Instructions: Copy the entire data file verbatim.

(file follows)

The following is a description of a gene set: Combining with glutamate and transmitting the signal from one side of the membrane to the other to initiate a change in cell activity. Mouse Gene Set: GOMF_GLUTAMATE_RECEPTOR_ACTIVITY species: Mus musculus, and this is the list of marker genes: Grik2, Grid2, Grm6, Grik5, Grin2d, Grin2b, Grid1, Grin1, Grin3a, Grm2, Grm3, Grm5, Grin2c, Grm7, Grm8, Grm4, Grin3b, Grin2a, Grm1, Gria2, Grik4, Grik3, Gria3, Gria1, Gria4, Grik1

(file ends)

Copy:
The following is a description of a gene set: Combining with glutamate and transmitting the signal from one side of the membrane to the other to initiate a change in cell activity. Mouse Gene Set: GOMF_GLUTAMATE_RECEPTOR_ACTIVITY species: Mus musculus, and this is the list of marker genes: Grik2, Grid2, Grm6, Grik5, Grin2d, Grin2b, Grid1, Grin1, Grin3a, Grm2, Grm3, Grm5, Grin2c, Grm7, Grm8, Grm4, Grin3b, Grin2a, Grm1, Gria2, Grik4, Grik3, Gria3, Gria1, Gria4, Grik1